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Updated: May 6

David Sandum

Recently, I was interviewed on a local radio station Radio Øst by, Yvonne Ringnes Nilsen, regarding my views about mental health treatment in Norway. She wrote an article titled, "Tilbudet til Psykisk Syke er Mangelfullt" on Ille Bra Blogg about the interview. (See it here in Norwegian) Below is the article loosely translated into English:


"Assistance for Mental Illness is Defective"

Artist David Sandum, who lives in Våler, believes it is high time we discuss assistance for the mentally ill.

Unfortunately, the help is not good enough and I myself think the assistance has been poorer in recent years. Many mentally ill people end up not being seen or taken seriously. At worst, they end up taking their lives. It is very important that we talk about this, he says.

Bipolar Disorder

Sandum has worked as an artist for 20 years and lives in Indre Østfold. With the diagnosis of bipolar disorder he has periods of extreme highs and lows. After a so-called manic period, there is usually a period where he is very depressed. I have had periods in my life where I have been so ill that I have been forced into the hospital. It was many years ago, but I have been there, explains Sandum.

In a candid interview, he talks about his own thoughts on a health care system that he believes doesn't take mentally ill patients seriously.

The assistance for mentally ill people in Norway is far too poor. My personal experience is that the offer has been gradually getting worse in recent years, says Sandum.

(Hear the full interview at the bottom of the article)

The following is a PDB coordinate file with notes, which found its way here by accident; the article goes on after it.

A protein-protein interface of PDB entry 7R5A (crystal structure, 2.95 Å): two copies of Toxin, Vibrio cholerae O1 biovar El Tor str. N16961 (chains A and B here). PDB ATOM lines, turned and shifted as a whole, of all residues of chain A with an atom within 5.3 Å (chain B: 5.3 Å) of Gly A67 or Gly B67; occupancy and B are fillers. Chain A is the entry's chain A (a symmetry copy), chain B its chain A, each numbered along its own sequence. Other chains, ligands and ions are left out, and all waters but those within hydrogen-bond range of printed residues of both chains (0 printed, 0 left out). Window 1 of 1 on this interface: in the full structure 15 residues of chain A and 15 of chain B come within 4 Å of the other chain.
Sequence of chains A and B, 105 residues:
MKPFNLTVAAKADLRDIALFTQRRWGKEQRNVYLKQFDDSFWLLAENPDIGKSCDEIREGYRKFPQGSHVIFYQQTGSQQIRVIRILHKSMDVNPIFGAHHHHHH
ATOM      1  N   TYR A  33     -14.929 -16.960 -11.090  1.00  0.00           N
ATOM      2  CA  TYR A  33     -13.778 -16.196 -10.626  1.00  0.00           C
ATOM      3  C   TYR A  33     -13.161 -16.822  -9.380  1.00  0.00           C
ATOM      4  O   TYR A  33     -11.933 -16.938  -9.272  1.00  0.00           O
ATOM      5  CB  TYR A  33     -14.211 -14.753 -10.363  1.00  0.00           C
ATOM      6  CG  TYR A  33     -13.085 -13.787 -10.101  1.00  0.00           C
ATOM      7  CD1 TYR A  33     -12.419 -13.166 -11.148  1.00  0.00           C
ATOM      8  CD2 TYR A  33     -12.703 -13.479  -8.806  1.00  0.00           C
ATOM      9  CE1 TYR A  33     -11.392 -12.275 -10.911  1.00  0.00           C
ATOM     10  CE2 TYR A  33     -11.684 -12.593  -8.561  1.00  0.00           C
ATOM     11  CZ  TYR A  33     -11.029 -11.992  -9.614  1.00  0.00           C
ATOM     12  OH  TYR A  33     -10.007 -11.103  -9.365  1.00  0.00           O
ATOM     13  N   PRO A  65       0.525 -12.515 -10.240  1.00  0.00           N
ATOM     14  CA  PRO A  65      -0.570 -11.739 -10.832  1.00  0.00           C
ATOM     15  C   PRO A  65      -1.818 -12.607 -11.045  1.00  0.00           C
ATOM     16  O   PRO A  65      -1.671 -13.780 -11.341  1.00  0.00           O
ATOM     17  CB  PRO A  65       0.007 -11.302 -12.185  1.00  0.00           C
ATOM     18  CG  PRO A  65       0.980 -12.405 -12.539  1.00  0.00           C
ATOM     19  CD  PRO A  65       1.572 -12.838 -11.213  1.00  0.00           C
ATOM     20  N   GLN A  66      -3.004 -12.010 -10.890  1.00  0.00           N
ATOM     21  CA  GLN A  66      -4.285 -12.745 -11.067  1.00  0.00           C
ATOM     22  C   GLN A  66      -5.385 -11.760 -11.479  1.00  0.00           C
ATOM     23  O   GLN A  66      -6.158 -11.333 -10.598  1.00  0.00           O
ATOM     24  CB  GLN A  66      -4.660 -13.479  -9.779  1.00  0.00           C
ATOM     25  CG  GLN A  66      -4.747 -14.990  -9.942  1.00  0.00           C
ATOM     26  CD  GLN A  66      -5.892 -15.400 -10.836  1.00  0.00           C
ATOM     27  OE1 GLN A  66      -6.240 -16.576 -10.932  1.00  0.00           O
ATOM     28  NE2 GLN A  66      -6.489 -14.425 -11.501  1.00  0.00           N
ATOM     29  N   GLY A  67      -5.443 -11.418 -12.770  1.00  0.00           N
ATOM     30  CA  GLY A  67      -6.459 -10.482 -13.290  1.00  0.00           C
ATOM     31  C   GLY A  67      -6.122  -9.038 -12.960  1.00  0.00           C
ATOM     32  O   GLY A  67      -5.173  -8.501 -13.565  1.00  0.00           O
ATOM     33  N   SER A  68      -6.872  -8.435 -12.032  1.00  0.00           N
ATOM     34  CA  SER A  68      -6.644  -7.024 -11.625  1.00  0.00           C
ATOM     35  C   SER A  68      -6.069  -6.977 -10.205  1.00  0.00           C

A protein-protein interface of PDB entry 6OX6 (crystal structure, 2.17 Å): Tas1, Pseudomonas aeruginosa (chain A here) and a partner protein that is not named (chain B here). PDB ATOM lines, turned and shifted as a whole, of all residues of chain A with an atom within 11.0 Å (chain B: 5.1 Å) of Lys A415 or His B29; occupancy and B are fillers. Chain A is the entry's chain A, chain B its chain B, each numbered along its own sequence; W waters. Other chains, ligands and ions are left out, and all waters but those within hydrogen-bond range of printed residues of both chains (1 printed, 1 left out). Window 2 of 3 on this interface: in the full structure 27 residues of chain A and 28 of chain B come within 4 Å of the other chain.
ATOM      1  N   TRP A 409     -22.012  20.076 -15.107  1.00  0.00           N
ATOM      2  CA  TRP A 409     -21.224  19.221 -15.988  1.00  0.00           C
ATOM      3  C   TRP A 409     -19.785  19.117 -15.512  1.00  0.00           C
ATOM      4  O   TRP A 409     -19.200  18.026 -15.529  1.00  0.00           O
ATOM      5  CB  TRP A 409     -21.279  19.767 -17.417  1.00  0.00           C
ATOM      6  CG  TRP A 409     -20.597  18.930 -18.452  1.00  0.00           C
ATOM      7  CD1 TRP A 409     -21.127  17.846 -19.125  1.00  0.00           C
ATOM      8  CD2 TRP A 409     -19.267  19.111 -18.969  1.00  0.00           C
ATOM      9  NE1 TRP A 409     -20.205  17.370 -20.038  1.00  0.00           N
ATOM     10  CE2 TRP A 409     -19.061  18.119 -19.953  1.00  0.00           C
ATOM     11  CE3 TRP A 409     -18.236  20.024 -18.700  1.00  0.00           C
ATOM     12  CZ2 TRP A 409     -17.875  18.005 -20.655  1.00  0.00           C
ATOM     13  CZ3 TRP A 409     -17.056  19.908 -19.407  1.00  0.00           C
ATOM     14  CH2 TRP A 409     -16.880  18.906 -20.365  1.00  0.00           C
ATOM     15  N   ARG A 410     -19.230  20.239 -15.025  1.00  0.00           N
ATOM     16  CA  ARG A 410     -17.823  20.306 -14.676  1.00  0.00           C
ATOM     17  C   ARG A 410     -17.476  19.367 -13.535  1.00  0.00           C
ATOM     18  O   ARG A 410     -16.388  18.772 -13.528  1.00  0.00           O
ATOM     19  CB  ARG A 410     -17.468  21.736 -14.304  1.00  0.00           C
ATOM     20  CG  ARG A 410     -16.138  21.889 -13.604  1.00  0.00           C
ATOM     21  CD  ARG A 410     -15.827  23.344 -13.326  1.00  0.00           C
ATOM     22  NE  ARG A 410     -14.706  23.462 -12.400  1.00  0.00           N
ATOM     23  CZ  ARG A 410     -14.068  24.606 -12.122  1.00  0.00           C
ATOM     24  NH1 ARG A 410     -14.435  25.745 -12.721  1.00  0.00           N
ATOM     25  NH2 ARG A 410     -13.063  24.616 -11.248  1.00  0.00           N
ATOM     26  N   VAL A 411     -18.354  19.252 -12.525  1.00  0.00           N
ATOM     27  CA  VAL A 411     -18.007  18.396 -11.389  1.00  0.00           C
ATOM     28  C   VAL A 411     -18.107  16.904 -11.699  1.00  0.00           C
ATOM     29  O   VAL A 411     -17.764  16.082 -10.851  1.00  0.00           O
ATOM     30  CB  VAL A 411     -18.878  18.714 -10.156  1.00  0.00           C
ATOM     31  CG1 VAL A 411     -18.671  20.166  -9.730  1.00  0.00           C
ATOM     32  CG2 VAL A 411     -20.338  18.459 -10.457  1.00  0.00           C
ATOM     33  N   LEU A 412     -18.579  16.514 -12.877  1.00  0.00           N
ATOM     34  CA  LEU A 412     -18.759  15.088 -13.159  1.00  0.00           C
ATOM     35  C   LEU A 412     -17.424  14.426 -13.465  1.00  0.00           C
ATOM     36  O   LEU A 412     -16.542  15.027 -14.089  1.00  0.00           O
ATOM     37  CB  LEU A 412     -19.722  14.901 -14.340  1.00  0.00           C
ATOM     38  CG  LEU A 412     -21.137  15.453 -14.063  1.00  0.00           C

Lack of follow-up

He cites examples where patients have to wait months before receiving help to be admitted.

When you first get help, there is usually a time frame of up to two weeks for treatment, before you have to return home again. Would you like to go back before you feel ready? Moving back to an empty apartment against your will? It's no wonder some patients see no way out, stated Sandum, who believes there is a lack of follow-up after discharge.

David Sandum is one of several Østfold artists represented during the Winter Exhibition at Galleri Soli Brug in Sarpsborg. The exhibition opens on Saturday 18 January and runs until 26 January.


The interview is from "Good Morning Østfold" which runs every weekday from 09.00 and in reprise at 16.00. FM 97.3, DAB and online radio

You can listen to the full interview here (in Norwegian)

Updated: May 30, 2022

David Sandum

Since 2014, I have been taking yearly study trips to New York City. It has been wonderful to connect with many artists and creatives in the city that never sleeps. I am always inspired by the energy there. One of the artists I have been fortunate to meet is Angela Cappetta, a most talented photographer. She has also acquired some of my work. She recently asked to interview me about my art and creative process for her blog.


"The focus of my work is to transfer emotion. Artists work in many ways. Some copy what they see and others start with an empty canvas and see what evolves. I am of the latter kind. It happens that I have a clear motif in mind, but it is rare. Even if I do, it never ends up the way I thought because I paint impulsively. There is always a psychological element in my work. I started to paint to deal with my struggle with depression"

David Sandum

"I only care that the viewer feel something, using psychological themes that we all share: Longing, love, pain, loss, difficulty in communication, admiration of nature, energy, passion and so on. People will interpret these themes based on their own experience. But in the end, our journey and experiences as human beings on this Earth, are similar."


Updated: Mar 20, 2021

Above is an animation of one of my paintings. Made for me by a friend.

And In the spirit of Christmas, I posting this photo of Våler Kirke (Våler Church), located not far from my house. Taking this photo, I marveled at the history. It was built 1150-1200 AD. Have a good holiday with family and friends. I'll see you in 2019!

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